History in Review
Our Singing Country
Folk Songs and Ballads. Collected and Compiled by John A. Lomax and Alan Lomax. Music Editor, Ruth Crawford Seeger. Introduction by Judith Tick. (Dover Publications, Mineola, New York: 2000. Pg. xl, 416.) ISBN: 0-486-41089-7.
Reviewed by Simone Bonim - March 30, 2005
John A. Lomax and Alan Lomax were a father and son team of traveling folklorists who traveled around the United States during the 1930 and 40's making field recordings of thousands of folk songs and ballads - sung by common folk. One result of their massive study was a series of books that detailed the songs and stories that they collected during their field research. The first of these was American Ballads and Folk Songs which was originally published in 1934 and its companion volume, Our Singing Country: A Second Volume of American Ballads and Folk Songs which was originally published in 1941. This current Dover edition is an unabridged republication of Our Singing Country. Other books that grew out of these field recordings included Negro Songs as Sung by Leadbelly, published in 1936 and Folk Song: U.S.A., which was published in 1947.
This volume includes the words and music to about 200 songs. These songs are accompanied by commentaries that provided information about the songs and the informants that sang them for the Lomaxes.
This edition includes the original introduction written by Archibald MacLeish as well as new introduction written by Judith Tick. Ruth Crawford Seeger was the music editor for this volume.
The songs in Our Singing Country are organized into six main sections, and most of these sections are further divided into subsections. The best way to get a feel for the breadth of material covered in this collection is to take a brief glance at a list of these sections and subsections. You may notice that some of the terms used to denote these sections are not longer in common usage. However when this book was written, these were considered acceptable terminology.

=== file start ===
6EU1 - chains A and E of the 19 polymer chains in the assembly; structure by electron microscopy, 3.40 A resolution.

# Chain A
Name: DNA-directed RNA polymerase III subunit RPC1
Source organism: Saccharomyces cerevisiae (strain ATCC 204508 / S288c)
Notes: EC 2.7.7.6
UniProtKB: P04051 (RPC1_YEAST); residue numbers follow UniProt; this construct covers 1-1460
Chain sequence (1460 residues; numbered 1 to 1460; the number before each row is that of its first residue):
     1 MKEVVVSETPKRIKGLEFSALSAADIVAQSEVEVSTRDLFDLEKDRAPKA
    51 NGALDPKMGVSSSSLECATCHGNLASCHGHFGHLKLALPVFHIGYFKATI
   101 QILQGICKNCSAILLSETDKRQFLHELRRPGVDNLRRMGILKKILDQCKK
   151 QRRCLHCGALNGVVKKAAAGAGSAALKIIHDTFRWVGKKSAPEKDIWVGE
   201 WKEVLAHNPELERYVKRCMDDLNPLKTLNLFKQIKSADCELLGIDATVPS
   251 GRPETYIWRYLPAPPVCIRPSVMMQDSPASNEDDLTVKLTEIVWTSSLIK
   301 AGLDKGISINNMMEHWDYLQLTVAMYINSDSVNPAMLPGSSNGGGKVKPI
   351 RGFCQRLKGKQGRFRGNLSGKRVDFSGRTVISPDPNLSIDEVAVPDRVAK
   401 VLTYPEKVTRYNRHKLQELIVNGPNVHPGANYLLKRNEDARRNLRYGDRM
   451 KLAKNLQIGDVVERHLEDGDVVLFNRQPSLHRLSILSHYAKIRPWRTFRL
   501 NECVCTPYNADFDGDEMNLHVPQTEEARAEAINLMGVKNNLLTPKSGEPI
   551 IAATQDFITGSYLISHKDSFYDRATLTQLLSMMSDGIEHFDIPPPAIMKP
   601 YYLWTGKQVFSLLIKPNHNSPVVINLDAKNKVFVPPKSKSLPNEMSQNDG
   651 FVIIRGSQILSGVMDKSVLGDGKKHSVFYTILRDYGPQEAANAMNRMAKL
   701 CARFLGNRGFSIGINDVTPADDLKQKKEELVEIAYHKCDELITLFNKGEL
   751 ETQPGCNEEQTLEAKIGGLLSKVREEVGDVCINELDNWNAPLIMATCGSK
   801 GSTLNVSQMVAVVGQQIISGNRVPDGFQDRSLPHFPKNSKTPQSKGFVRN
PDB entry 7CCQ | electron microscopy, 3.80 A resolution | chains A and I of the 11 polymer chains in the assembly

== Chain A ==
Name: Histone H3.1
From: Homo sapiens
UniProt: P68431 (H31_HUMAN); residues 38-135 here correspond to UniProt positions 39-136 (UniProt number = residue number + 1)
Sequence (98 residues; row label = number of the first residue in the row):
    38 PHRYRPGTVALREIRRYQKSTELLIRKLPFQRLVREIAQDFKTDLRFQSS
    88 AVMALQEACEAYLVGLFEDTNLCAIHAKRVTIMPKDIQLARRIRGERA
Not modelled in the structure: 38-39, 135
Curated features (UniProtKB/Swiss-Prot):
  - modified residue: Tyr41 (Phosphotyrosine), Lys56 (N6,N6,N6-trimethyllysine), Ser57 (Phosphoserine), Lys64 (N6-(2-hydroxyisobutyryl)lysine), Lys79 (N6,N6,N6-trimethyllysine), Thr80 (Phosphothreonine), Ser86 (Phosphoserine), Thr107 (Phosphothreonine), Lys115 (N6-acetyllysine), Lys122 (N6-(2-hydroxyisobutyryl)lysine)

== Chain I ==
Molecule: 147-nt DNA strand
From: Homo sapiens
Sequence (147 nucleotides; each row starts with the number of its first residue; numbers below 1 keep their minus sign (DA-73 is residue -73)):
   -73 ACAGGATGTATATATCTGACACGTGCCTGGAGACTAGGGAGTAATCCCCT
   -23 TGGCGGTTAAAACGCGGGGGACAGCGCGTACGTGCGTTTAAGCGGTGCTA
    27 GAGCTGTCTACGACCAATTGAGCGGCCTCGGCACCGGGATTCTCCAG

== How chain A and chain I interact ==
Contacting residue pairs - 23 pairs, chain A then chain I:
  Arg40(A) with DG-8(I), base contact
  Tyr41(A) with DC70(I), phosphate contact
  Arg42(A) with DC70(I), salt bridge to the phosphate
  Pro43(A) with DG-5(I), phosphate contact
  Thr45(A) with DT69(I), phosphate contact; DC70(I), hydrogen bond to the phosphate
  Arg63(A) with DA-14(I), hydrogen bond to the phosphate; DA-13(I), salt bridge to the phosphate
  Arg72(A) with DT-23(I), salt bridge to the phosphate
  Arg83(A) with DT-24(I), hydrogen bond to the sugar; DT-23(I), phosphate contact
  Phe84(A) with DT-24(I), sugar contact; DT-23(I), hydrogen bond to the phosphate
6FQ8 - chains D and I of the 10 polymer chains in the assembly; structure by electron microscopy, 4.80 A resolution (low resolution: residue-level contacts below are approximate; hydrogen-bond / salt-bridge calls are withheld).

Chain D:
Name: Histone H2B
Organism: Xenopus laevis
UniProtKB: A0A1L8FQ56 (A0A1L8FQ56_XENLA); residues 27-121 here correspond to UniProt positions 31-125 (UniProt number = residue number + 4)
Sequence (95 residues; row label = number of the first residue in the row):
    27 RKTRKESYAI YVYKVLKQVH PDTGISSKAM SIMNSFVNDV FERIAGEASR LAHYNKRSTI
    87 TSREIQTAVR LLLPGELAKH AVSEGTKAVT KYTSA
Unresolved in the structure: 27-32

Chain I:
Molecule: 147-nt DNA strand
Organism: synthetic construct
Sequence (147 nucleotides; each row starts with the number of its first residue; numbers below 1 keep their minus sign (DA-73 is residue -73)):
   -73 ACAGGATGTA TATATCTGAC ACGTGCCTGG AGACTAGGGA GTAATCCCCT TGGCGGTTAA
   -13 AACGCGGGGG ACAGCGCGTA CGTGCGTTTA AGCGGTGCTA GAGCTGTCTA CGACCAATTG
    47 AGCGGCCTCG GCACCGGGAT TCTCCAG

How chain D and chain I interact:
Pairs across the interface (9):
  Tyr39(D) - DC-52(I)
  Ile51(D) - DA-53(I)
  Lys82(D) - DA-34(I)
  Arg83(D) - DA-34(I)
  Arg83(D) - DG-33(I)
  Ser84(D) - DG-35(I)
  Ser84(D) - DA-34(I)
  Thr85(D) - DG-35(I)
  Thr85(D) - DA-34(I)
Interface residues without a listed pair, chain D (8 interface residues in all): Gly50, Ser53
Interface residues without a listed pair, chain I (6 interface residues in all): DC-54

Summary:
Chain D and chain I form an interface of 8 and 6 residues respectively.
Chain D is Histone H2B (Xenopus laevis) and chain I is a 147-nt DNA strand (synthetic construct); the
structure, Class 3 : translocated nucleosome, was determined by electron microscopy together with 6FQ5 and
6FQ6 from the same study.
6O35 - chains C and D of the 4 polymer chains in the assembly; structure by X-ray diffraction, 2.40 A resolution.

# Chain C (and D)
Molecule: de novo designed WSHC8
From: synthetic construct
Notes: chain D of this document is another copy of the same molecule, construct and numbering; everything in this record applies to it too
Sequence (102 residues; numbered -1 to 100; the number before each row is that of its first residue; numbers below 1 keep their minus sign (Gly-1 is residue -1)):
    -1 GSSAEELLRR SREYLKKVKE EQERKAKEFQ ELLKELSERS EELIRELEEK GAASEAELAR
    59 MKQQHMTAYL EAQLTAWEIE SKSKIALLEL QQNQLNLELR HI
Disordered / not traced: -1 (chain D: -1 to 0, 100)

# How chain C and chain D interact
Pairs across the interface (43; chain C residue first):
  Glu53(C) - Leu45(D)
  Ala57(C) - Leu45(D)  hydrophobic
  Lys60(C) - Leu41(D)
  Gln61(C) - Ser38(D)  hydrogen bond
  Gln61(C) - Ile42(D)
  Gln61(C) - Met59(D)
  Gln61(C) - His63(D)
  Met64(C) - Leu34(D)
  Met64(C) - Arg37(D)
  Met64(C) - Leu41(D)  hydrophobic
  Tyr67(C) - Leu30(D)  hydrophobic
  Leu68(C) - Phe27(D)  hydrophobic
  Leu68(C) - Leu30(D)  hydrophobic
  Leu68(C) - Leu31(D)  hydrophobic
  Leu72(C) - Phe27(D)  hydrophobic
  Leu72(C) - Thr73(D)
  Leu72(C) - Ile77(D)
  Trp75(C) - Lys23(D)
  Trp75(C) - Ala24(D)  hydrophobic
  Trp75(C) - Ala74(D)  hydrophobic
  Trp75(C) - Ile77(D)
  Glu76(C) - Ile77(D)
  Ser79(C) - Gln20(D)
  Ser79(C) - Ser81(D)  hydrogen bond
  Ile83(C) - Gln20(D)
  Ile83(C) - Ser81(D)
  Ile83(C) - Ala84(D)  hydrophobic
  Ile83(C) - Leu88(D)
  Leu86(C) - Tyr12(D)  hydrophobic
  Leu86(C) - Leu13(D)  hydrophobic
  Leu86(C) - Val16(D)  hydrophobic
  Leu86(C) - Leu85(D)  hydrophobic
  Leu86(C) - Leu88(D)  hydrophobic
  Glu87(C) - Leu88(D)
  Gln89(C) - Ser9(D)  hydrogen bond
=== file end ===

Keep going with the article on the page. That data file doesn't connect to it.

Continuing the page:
Our Singing Country is a wonderful songbook for both scholars and hobbyist. This book provides an intriguing glimpse at a unique aspect of American popular culture in the 1930's and early 1940's. The Lomaxes traveled to almost every state during their song hunting excursions, and many of the songs they collected may have died away had they not saved them from extinction. Also included is the excellent, albeit now dated, bibliography that accompanied the first edition of this text. An superb edition to any library, personal or public, looking to add a source book on American folk songs and ballads.
- Religious Songs
- Negro Spirituals
- White Religious Songs
- The Holiness People
- Social Songs
- White Dance Tunes
- Negro Game Songs
- Bahaman Negro Songs
- Whoppers (Tall Tales)
- Courting Songs
- Old-Time Love Songs
- French Songs and Ballads (From Louisiana)
- Men at Work
- Soldiers and Sailors
- Lumberjacks and Teamsters
- Cowboy Songs
- Railroaders and Hobos
- Miners Songs
- Farmers of the South
- Hollers and Blues
- Negro Gang Songs
The English and Scottish Popular Ballads, edited by Francis James Child.
Child's monumental comparative study of 305 English folk ballads. This five-volume edition is an unabridged republication of the original ten-part series published between 1882 and 1898.
When This Bloody War is Over, by Max Arthur.
Soldiers' Songs of the First World War - Historically annotated lyrics to nearly 100 songs from The Great War.
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